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GOP seeks military pension cuts in looming budget deal
All Voices ^ | 9 Dec 13 | itobin53

Posted on 12/11/2013 7:34:40 AM PST by SkyPilot

In front of television cameras, Republicans wave the flag in support of US military personnel. But behind closed doors, they are taking aim at their pensions. The budget deadline of Dec. 13 is fast approaching with the threat of avoiding another government shutdown waning in the balance.

Budget chairs Rep. Paul Ryan (R-Wis) and Sen. Patty Murray (D-Wash) may be close to a deal that could trim $20 billion from federal pensions.

Similar to the chained CPI cuts President Barack Obama [Unlink] included in his failed Grand Bargain in 2011, Ryan is proposing changes in the way military pensions are calculated so retirees will end up with less money.

(Excerpt) Read more at allvoices.com ...


TOPICS: Extended News; Government; News/Current Events
KEYWORDS: budget; military; pensions; sequestration
Looks like the GOP got its pound of flesh from military retirees. The above story was from Monday, 9 Dec. From today's headlines:

Budget deal would reduce COLAs for some military retirees

I am a military retiree, and I recognize we have a budget problem. I am willing to see cuts that must occur to solve our fiscal problems, however, those cuts should be shared.

Medicaid is now a time bomb because ObamaCare is adding millions of more Takers to the system. Social Security Disabilty is now a $150 Billion a year enterprise, and there is no arguing that many on this program are nothing but scammers.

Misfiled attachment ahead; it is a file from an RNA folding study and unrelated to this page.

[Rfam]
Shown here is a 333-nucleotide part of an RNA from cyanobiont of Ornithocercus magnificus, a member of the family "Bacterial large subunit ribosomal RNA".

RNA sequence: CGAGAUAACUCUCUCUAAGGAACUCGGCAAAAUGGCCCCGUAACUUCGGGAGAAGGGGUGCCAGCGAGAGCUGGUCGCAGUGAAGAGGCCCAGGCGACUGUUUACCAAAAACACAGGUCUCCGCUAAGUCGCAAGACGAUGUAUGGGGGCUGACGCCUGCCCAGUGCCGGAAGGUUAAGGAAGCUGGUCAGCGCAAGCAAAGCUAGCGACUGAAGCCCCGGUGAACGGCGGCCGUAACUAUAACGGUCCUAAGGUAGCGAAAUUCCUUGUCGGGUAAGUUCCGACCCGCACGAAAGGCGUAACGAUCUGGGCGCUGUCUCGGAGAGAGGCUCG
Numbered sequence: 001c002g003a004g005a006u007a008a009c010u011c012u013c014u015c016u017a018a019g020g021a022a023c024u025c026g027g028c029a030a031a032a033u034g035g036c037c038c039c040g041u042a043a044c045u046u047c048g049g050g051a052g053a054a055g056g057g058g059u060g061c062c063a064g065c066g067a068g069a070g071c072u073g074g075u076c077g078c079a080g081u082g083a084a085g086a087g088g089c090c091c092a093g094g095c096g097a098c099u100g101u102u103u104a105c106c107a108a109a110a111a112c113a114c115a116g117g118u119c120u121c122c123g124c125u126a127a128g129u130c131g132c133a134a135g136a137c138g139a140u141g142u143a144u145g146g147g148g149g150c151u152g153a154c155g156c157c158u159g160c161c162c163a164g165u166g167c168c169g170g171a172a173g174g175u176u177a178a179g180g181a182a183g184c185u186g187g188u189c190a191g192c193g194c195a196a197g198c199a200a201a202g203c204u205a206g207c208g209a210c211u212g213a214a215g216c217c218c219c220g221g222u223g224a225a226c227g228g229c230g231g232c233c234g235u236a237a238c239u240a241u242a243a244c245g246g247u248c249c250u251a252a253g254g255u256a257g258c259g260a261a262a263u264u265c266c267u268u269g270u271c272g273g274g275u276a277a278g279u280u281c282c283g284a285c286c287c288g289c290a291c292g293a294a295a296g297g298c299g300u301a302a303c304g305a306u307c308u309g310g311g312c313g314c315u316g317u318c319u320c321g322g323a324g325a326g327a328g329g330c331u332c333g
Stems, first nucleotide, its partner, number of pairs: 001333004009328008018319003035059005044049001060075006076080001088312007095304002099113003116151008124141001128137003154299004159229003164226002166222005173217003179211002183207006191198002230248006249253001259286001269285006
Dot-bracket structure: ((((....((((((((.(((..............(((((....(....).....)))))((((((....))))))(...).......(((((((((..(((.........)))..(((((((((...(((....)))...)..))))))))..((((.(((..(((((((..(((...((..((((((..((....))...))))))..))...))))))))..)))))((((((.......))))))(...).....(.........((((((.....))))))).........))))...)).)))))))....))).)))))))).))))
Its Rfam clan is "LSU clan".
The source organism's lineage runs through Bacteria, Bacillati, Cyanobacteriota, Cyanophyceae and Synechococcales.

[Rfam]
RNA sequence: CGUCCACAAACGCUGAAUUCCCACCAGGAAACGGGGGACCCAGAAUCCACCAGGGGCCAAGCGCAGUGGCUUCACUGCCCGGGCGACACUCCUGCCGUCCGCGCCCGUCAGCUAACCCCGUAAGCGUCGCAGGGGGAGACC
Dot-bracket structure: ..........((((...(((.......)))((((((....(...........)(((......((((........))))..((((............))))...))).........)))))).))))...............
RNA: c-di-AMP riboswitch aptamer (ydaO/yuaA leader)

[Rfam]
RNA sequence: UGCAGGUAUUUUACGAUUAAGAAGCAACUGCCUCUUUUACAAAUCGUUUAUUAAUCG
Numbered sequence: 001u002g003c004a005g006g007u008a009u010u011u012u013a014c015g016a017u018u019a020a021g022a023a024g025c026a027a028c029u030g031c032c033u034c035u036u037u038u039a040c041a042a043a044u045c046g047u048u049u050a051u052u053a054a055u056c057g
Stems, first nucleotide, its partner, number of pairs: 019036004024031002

They will get a full Cost of Living allowance.

These guys won't.

It is time to realize the GOP is no friend of the military. In fact, they have not been one for years.

1 posted on 12/11/2013 7:34:40 AM PST by SkyPilot
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To: SkyPilot
It is time to realize the GOP is no friend of the military. In fact, they have not been one for years.

You are full of ____. America is on the verge of total collapse and if you were really intelligent you would realize that we all are taking a cut. I am a Korean vet so spare the BS.

2 posted on 12/11/2013 7:41:30 AM PST by Logical me
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To: SkyPilot
It is time to realize the GOP is no friend of the military. In fact, they have not been one for years.

Nope, the country's been effectively divided so they don't need military votes. And of course there's the fact that America has let these tyrants stop military ballots over and over again so the military has no say in anything anymore.

3 posted on 12/11/2013 7:42:16 AM PST by Kenny
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To: SkyPilot

You made your bed, now sleep in it.


4 posted on 12/11/2013 7:44:36 AM PST by AlmaKing
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To: Logical me
Time to reform Military retirement system…Many in the military are never in harms way and should work like a federal employees…others with jobs that require more physical duties should have the system they have now..